We offer three cremation options; each can be modified to meet your needs:
|Traditional Cremation Services|
These are much like a traditional funeral. The body of the deceased, placed in a specially-selected cremation casket or a rental casket, is the focal point of the service. A visitation can take place prior to the funeral service and the cycle is completed with the cremation rather than a traditional burial. Once the cremation has occurred, the cremated remains are returned to your family. You can then decide to scatter, bury, or retain the cremated remains in an urn.
This can occur at any time after the cremation process. The urn is usually on display at the service, which can take place in any setting preferred by the family.
|This involves completion of all required paperwork and the transportation of the deceased from the hospital, home, nursing facility, or coroner's office to the crematory.|
The latest innovation in cremation is a process of alkaline hydrolysis, sometimes called resomation. The process was developed in the United States in the late 1990s. The Cremation Association of North America describes the process as "a water-based cissolution process for human remains that uses alkaline chemicals, heat, and sometimes agitation and-or pressure, to accelerate natural decomposition".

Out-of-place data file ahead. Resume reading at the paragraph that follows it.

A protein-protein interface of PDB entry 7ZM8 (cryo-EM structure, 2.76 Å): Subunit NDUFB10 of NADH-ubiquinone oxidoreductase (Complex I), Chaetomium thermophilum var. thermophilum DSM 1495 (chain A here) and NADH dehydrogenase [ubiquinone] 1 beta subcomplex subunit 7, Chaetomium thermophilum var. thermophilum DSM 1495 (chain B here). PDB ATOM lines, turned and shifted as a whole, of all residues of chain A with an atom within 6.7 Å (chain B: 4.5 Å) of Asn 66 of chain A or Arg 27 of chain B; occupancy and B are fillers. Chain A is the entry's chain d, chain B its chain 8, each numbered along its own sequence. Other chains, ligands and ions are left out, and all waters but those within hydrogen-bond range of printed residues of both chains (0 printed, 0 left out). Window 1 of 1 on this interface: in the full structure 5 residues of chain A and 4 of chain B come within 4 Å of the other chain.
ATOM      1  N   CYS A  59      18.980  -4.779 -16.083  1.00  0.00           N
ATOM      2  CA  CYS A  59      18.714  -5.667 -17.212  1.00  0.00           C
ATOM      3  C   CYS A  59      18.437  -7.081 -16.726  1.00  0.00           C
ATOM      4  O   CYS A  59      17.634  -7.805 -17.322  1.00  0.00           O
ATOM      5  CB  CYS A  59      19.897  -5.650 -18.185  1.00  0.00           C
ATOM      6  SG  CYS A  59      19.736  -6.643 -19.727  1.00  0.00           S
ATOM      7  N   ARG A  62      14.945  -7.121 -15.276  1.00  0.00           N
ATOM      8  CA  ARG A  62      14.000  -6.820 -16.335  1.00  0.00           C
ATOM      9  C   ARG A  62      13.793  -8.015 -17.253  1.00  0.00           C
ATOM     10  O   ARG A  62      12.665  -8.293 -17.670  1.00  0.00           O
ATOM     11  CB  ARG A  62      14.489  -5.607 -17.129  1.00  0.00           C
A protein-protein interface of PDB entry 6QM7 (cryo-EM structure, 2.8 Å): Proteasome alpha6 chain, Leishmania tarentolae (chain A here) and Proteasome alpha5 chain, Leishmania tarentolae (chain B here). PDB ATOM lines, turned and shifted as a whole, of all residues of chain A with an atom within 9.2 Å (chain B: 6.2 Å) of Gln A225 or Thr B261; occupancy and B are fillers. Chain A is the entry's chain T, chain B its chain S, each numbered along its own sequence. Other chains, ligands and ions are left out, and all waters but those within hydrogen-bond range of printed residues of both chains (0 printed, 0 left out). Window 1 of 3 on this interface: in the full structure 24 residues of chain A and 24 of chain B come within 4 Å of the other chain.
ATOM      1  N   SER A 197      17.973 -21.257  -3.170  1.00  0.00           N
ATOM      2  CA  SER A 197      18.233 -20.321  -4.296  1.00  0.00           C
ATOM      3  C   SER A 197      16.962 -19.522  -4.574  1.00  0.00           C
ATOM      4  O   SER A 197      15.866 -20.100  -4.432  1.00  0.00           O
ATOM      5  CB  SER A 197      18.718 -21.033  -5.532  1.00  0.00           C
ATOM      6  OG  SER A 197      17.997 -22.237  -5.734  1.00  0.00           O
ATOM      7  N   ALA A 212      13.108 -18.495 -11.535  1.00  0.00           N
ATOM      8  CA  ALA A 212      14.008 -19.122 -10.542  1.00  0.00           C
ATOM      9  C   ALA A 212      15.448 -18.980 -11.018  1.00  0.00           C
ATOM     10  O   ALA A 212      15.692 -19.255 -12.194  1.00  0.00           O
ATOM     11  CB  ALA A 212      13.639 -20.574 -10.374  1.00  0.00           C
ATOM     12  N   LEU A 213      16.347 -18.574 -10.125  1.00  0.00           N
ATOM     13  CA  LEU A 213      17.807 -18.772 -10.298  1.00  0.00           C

Compared with traditional cremation, this process uses less energy and releases no carbon and no matter into the atmosphere. Not all regions have made the legislative changes required for funeral homes to offer this service to families and the equipment costs are more than a conventional retort. Both factors currently reduce the availability of resomation cremation services.
We want you to know that no matter your reasons for choosing cremation in Toms River, NJ, we're here to help you explore your cremation options. When you're ready, call us at (732) 505-1900 to set an appointment or simply drop by our office. You can also send us an email via our online contact us form.
Mathisen, Tyler, "Cremation is the Hottest Trend in the Funeral Industry"